is a toothed whale and can be recognised as such by the single blowhole and the presence of teeth (rather than baleen). It is a member of the beaked whale family with the characteristic V-shaped crease on the throat and the short dorsal fin set relatively far back. Cuvier's beaked whale is a medium-sized beaked whale that can reach up to 7.5 m in length.The lower jaw has a single pair of teeth (exposed only in adult males). It has an indistinct beak and a concave forehead in front of the blowhole. Cuvier's beaked whale has a dark brown or grey dorsal and lateral colouration with lighter areas around the head and belly. Adults are often covered with a wide array of white scratches and scars.Cuvier's beaked whale may be confused with the northern bottlenose whale Hyperoodon ampullatus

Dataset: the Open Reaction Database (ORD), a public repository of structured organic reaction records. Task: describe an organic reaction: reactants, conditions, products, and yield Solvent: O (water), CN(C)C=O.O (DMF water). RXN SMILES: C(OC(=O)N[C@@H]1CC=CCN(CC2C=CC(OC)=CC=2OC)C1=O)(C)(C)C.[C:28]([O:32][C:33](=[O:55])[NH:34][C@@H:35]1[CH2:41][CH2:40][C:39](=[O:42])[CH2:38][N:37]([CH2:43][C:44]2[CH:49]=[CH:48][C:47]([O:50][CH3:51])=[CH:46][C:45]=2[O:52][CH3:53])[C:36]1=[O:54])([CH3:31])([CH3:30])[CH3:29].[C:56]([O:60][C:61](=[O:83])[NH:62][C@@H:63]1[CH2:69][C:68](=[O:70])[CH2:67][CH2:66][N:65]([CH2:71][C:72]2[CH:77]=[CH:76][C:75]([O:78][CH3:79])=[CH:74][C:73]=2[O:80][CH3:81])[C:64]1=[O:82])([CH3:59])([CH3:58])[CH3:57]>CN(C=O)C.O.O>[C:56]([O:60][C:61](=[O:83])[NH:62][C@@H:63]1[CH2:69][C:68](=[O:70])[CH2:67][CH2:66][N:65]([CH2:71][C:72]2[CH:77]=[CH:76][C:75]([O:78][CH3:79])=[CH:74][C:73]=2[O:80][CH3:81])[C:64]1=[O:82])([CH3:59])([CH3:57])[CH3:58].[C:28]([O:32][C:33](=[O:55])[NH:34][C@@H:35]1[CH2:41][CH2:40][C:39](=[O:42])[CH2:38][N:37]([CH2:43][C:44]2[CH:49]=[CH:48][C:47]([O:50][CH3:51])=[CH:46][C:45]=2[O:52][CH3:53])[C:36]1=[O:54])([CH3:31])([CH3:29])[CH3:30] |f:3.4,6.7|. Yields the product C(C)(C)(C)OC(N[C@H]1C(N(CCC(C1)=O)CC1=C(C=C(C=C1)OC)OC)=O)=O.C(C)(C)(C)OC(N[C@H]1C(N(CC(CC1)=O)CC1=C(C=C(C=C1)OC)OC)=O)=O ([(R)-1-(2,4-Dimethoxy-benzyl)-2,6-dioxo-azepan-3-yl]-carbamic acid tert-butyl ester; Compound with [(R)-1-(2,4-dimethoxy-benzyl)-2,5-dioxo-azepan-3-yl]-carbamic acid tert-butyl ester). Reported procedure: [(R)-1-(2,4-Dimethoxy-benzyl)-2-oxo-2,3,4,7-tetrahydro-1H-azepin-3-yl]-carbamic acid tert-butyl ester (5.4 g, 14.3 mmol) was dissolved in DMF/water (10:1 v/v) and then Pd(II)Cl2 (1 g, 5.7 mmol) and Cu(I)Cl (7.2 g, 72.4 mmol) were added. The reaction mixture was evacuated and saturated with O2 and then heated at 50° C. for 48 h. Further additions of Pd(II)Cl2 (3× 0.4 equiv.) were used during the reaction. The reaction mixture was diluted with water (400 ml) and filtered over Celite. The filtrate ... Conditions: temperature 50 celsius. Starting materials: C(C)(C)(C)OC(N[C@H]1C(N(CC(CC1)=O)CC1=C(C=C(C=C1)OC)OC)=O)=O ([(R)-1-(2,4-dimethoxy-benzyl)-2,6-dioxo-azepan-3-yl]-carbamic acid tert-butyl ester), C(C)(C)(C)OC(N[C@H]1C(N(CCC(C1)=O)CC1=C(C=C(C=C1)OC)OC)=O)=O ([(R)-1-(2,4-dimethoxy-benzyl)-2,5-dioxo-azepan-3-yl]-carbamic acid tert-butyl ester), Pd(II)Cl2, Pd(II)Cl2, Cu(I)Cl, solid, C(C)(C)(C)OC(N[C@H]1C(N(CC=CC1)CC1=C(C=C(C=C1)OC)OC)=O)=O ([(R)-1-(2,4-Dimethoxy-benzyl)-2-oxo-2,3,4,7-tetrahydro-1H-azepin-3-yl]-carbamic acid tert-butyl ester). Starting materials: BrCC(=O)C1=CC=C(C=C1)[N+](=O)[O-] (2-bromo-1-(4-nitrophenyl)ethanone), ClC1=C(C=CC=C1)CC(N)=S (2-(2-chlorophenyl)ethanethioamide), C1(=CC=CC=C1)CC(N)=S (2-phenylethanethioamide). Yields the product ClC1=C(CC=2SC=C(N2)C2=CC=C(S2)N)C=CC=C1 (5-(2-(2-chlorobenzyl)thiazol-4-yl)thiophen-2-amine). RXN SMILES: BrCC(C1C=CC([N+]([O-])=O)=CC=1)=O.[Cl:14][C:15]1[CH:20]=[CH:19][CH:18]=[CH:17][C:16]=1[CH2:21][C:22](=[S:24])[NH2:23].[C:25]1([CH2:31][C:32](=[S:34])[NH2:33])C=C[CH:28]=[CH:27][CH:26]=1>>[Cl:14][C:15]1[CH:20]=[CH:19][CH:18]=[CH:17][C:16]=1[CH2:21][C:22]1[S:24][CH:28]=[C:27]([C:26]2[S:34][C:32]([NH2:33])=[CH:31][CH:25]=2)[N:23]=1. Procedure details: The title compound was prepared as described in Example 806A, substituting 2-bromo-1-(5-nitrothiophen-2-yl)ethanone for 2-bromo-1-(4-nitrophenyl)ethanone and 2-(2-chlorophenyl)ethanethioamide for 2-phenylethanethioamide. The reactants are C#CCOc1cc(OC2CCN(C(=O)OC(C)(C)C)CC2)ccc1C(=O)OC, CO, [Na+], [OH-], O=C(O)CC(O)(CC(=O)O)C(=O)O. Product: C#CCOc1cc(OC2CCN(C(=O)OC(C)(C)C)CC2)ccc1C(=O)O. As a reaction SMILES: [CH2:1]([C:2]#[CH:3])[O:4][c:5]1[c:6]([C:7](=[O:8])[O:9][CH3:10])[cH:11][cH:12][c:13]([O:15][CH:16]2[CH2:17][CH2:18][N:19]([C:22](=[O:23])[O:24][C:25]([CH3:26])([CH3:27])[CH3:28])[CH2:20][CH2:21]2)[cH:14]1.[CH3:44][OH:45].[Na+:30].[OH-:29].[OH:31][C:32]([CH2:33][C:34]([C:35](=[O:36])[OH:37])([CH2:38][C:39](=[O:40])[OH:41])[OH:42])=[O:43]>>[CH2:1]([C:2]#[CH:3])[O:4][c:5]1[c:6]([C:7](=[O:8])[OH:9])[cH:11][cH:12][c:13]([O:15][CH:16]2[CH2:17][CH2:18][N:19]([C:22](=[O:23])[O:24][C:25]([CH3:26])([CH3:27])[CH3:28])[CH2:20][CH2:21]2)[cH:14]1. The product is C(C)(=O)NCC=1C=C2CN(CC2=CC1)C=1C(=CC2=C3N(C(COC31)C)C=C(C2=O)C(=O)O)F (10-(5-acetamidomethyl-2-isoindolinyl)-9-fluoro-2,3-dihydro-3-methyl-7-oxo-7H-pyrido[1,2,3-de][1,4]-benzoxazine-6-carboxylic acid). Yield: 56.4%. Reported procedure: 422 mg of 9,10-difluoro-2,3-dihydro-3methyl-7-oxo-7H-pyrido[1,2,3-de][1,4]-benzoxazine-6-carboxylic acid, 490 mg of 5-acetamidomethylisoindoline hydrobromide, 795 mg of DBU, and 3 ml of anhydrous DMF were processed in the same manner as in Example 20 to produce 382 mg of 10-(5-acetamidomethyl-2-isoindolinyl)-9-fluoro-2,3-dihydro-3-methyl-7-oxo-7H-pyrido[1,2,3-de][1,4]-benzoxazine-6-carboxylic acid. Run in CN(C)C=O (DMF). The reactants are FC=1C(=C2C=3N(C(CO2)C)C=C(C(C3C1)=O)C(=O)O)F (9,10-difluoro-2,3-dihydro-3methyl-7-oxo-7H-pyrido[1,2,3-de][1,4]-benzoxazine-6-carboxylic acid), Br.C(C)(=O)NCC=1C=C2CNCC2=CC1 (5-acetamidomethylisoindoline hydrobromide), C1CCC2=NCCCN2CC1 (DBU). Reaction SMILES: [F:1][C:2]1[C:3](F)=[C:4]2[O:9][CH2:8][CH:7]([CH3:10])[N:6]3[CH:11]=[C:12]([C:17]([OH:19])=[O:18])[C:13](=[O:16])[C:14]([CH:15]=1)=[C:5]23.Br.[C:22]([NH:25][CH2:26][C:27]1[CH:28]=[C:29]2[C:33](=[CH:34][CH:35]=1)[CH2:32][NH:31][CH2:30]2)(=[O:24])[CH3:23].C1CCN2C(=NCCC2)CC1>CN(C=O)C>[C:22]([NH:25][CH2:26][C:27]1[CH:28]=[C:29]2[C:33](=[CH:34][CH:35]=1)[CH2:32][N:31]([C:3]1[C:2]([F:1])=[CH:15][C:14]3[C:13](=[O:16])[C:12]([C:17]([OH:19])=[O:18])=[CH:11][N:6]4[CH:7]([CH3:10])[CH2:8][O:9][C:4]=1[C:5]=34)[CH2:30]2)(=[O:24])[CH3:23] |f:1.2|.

but can be recognised by its indistinct beak and its concave forehead. Cuvier's beaked whales are usually found in small groups of up to 7 individuals but may be seen alone. It rarely breeches, and when diving, it will often show the tail flukes. Dives may last up to 40 minutes long (Kinze, 2002).